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Home Editorials of Interest Taipei Times Time for Taiwan, India to team up

Time for Taiwan, India to team up

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Ten months into a border standoff in and around India’s Galwan Valley, there is still no sign of military de-escalation and rapprochement between the Indian Army and the Chinese People’s Liberation Army.

Several rounds of peace talks have failed to yield a helpful outcome. While China is keeping India engaged in a dialogue giving false hopes of credible tranquility along the borders, it does not seem genuinely interested in de-escalating tensions.

China’s recent contravention of the confidence-building measure agreed upon on Sept. 21 last year that neither side will send further troops to the front line proves it beyond doubt.

Instead, China consolidated its position in eastern Ladakh by deploying more troops, artillery and ammunition. This contravention casts doubt on the sincerity of the entire dialogue and throws open several questions about China’s territorial ambitions and strategic posturing toward India.

Last year’s Galwan standoff between India and China is different from the 2017 Doklam standoff and the 2013 Daulat Beg Oldi standoff on several counts.

Arguably, one of the most important reasons is that today’s China is different from that of seven years ago. Chinese President Xi Jinping (習近平) has since systematically accumulated more power to the extent of almost centralizing it in his hands with no checks and balances within the Chinese Communist Party (CCP).

With no term limits and the so-called “anti-corruption” drive to discipline party elites, Xi has become the epitome of power in China. Under Xi’s leadership, the world is witnessing a more assertive and confrontational China.

Beijing wants to establish control over some sections of Indian territory so as to gain a strategic edge over India. Aggressions in the eastern and western sectors of the mutual border make China’s dominance agenda apparent.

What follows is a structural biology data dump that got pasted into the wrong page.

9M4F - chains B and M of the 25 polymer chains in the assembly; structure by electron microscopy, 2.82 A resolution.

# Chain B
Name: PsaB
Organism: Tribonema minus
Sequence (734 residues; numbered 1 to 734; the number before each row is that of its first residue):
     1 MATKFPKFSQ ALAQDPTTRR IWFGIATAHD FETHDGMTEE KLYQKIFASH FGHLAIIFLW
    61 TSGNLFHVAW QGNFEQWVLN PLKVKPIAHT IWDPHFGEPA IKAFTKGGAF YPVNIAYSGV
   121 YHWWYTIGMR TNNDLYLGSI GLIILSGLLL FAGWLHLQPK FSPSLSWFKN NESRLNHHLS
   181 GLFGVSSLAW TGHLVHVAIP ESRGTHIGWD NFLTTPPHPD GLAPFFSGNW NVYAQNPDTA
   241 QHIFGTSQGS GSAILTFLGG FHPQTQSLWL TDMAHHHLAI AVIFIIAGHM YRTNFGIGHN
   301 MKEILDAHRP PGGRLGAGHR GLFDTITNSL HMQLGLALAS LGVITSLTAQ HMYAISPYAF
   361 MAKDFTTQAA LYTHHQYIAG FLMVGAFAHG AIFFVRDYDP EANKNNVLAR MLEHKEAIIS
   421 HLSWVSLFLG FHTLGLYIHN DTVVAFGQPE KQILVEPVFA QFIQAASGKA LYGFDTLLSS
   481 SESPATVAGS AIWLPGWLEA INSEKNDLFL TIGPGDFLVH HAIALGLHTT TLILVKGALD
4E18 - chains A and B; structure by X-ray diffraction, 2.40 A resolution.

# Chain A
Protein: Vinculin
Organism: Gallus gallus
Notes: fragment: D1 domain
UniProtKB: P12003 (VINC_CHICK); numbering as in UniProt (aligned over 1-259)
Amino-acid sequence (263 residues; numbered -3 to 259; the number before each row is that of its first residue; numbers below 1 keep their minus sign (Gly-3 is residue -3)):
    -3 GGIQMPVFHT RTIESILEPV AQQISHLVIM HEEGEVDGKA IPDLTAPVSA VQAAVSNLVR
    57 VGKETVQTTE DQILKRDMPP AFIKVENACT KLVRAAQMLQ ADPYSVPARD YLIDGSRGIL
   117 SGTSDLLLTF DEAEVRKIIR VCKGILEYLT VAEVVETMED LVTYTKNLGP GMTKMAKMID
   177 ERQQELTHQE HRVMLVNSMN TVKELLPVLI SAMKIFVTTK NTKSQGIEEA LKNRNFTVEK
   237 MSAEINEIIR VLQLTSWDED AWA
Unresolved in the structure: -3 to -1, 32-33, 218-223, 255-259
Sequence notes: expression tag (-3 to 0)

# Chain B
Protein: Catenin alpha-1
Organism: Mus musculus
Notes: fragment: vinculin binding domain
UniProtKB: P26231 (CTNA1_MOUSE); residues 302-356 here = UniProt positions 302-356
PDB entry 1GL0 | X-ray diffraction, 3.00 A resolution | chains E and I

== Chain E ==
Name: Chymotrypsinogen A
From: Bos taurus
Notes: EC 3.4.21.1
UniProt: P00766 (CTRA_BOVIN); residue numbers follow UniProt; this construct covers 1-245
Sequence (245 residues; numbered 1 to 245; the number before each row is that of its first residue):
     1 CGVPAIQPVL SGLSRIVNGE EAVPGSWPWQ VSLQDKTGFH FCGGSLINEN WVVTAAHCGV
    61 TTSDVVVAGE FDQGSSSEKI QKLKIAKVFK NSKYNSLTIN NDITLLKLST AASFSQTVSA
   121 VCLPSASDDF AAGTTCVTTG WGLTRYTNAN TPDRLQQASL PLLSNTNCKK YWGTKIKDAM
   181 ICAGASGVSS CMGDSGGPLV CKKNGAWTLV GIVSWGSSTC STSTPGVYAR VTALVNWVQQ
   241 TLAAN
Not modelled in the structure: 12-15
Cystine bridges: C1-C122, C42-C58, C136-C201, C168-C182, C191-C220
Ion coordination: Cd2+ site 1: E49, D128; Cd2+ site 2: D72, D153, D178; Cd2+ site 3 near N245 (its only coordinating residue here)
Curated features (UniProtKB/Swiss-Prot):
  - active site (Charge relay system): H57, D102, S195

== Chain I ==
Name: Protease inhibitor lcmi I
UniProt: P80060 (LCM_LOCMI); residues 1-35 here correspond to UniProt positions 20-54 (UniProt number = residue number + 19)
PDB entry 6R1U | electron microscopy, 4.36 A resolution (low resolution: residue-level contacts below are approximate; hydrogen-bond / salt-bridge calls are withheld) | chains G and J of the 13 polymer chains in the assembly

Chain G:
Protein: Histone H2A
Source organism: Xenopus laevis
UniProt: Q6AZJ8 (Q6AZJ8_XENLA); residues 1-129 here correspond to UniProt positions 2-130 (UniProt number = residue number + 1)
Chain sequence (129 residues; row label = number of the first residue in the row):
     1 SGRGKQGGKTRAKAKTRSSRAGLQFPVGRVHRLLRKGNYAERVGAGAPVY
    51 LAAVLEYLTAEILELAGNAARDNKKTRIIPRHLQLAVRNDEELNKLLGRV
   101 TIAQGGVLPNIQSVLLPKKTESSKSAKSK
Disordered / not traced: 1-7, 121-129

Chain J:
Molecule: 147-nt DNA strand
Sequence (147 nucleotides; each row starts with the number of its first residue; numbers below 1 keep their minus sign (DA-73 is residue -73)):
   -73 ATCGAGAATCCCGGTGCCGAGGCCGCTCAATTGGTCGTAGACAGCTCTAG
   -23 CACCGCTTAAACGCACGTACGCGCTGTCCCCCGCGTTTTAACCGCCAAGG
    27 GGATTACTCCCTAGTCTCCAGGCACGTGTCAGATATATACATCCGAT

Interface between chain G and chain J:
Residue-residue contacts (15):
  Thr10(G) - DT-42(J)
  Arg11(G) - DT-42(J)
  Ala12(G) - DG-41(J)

China’s vulnerabilities with regard to the Dalai Lama and Tibetan government in exile, a dispute with Bhutan, and attempts to use Nepal against India as a strategic tool are all part of Beijing’s long-term strategic designs.

China is mindful of the long-term challenge that India poses to its hegemonic designs in Asia.

India was the first country to have raised concerns about China’s Belt and Road Initiative, and became the only country to not send representative to its two Belt and Road Forums.

In the initial years of the initiative, China was keen on including India and tried to convince it of the benefits of participating.

However, realizing India’s resolute stance on its sovereignty, particularly with regard to the China-Pakistan Economic Corridor, Beijing stopped persuading India and turned confrontational.

The fact that the initiative has become Xi’s political legacy item, especially after its induction into the CCP constitution, makes it an important factor in China’s perception of India. Beijing finds it unpalatable that India stands up to its regional designs.

Notably, with the exception of Taiwan, none of China’s neighbors, including Japan and Russia, have turned the initiative down.

Just like the Asian Infrastructure Investment Bank, India’s participation would have added credibility to China’s flagship infrastructure and connectivity project. That India deprived China of this advantage was not taken kindly by the Xi regime.

China has always been wary of Asia’s major and middle powers aligning with the US to form a common strategic platform against it.

In 2007, when the Quadrilateral Security Dialogue was proposed by former Japanese prime minister Shinzo Abe, China vehemently opposed it, leading the member countries to abort the mission in an untimely manner. In hindsight, that was one of the critical but shortsighted and fumbled steps on part of the Quad members.